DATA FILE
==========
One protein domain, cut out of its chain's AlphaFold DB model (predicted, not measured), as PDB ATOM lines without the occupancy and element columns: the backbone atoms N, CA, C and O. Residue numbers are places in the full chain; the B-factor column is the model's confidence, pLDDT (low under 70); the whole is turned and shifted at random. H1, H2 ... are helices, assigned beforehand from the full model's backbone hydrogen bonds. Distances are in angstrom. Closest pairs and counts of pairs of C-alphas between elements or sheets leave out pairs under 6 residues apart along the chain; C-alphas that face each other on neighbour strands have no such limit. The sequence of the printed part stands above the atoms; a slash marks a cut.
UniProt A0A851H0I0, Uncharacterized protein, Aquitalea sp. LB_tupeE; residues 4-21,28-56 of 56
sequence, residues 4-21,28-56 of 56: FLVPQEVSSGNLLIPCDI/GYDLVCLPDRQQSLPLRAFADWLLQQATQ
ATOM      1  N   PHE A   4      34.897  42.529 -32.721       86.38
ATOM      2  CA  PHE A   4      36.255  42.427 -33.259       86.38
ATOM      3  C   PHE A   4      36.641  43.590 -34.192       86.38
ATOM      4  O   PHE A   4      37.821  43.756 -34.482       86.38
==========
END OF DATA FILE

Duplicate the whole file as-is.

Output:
One protein domain, cut out of its chain's AlphaFold DB model (predicted, not measured), as PDB ATOM lines without the occupancy and element columns: the backbone atoms N, CA, C and O. Residue numbers are places in the full chain; the B-factor column is the model's confidence, pLDDT (low under 70); the whole is turned and shifted at random. H1, H2 ... are helices, assigned beforehand from the full model's backbone hydrogen bonds. Distances are in angstrom. Closest pairs and counts of pairs of C-alphas between elements or sheets leave out pairs under 6 residues apart along the chain; C-alphas that face each other on neighbour strands have no such limit. The sequence of the printed part stands above the atoms; a slash marks a cut.
UniProt A0A851H0I0, Uncharacterized protein, Aquitalea sp. LB_tupeE; residues 4-21,28-56 of 56
sequence, residues 4-21,28-56 of 56: FLVPQEVSSGNLLIPCDI/GYDLVCLPDRQQSLPLRAFADWLLQQATQ
ATOM      1  N   PHE A   4      34.897  42.529 -32.721       86.38
ATOM      2  CA  PHE A   4      36.255  42.427 -33.259       86.38
ATOM      3  C   PHE A   4      36.641  43.590 -34.192       86.38
ATOM      4  O   PHE A   4      37.821  43.756 -34.482       86.38